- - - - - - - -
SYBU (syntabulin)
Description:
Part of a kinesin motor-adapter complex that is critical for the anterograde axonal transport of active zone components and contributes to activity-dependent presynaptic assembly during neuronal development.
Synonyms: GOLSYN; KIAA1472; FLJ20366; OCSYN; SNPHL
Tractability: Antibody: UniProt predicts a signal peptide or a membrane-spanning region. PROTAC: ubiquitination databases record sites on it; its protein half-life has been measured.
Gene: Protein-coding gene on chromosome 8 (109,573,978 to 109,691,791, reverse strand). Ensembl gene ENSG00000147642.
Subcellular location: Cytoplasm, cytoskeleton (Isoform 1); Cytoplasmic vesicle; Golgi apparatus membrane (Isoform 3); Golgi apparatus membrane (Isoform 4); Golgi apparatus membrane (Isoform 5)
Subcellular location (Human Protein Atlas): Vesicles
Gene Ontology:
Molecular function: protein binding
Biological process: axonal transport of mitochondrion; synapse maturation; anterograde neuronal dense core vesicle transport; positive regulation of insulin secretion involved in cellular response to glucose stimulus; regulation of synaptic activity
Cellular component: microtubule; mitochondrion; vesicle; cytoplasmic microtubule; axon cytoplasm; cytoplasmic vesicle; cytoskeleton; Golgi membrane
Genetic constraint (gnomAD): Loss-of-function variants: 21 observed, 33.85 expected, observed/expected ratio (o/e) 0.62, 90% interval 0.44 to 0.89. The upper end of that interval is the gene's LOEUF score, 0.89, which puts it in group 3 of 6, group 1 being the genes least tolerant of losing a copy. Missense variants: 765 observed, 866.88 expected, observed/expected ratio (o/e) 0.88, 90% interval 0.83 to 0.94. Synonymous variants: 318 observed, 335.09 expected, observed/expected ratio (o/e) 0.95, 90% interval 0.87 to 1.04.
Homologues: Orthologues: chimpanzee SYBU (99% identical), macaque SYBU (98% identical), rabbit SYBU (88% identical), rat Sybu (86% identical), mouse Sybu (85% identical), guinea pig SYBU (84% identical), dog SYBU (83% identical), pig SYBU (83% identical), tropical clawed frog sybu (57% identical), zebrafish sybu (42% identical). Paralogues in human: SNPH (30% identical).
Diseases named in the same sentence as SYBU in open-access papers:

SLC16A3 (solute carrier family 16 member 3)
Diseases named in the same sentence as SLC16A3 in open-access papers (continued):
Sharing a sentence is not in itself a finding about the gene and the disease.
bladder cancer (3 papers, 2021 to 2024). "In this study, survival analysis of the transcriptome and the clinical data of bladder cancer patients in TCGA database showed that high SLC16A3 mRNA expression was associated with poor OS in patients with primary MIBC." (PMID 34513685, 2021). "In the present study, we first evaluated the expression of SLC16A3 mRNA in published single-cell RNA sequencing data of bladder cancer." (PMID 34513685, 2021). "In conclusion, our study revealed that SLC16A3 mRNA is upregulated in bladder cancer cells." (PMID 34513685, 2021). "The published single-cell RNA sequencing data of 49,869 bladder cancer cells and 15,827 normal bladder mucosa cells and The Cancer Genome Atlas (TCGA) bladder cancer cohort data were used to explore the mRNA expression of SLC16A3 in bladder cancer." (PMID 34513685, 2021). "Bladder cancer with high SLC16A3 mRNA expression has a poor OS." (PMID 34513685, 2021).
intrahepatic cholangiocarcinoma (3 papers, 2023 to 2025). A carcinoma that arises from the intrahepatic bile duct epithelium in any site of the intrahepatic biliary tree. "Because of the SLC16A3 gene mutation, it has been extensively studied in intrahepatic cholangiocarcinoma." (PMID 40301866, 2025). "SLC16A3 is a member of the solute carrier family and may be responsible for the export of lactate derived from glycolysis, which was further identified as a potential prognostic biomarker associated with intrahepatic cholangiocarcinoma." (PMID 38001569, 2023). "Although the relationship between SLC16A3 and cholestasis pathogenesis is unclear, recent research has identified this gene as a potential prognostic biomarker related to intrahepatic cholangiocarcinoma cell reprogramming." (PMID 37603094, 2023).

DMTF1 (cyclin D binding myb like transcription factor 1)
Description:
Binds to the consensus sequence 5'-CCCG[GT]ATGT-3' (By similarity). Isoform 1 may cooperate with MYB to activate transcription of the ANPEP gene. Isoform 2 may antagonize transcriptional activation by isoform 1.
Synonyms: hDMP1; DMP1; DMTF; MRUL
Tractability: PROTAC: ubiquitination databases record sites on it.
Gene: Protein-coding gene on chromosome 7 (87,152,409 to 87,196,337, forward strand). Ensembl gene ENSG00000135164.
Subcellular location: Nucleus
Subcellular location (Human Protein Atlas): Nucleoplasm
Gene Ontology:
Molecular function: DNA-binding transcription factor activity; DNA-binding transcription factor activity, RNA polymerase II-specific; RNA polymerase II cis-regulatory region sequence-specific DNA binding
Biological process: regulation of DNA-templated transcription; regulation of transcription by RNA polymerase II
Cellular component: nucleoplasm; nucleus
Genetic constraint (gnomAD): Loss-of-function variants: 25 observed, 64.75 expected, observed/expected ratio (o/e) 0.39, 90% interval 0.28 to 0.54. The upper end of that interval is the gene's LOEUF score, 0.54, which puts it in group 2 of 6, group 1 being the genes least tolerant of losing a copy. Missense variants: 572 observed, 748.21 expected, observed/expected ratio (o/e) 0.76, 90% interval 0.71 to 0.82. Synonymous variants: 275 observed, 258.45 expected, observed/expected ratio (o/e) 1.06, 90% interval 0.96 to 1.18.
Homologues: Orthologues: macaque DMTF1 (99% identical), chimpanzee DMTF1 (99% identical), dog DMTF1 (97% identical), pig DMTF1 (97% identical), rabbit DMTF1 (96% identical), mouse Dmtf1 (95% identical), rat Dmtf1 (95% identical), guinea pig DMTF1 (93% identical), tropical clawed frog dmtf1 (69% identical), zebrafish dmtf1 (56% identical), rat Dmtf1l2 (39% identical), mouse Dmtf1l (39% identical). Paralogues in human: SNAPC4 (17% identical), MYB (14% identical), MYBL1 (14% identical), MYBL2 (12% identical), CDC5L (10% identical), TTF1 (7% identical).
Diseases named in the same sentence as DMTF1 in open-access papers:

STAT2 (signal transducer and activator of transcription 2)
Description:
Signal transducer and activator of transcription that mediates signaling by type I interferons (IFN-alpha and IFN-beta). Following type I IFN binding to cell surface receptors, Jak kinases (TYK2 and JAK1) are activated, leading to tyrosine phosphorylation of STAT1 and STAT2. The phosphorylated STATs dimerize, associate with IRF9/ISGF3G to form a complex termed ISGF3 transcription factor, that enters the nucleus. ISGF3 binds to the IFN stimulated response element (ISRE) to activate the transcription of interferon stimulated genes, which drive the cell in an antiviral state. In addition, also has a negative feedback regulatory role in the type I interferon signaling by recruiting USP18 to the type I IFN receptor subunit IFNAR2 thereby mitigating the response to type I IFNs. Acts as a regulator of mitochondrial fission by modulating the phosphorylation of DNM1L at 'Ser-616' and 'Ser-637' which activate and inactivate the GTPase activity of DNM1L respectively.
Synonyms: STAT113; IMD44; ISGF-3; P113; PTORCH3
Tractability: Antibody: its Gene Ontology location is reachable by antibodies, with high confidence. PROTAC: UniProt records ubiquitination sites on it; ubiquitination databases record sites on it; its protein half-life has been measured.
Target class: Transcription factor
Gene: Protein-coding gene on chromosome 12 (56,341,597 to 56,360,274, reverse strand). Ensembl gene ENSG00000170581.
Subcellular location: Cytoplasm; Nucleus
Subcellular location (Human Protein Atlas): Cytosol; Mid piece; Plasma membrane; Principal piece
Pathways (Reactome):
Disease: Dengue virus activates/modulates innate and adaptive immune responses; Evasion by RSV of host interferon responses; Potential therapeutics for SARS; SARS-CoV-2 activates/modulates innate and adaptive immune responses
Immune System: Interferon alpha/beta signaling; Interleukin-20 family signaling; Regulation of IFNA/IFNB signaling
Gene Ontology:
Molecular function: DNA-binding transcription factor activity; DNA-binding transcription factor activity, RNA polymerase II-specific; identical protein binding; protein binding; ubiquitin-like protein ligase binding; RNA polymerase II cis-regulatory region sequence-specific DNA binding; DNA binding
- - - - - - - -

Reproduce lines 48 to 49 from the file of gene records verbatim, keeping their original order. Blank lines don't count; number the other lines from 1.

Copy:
Gene Ontology:
Molecular function: DNA-binding transcription factor activity; DNA-binding transcription factor activity, RNA polymerase II-specific; identical protein binding; protein binding; ubiquitin-like protein ligase binding; RNA polymerase II cis-regulatory region sequence-specific DNA binding; DNA binding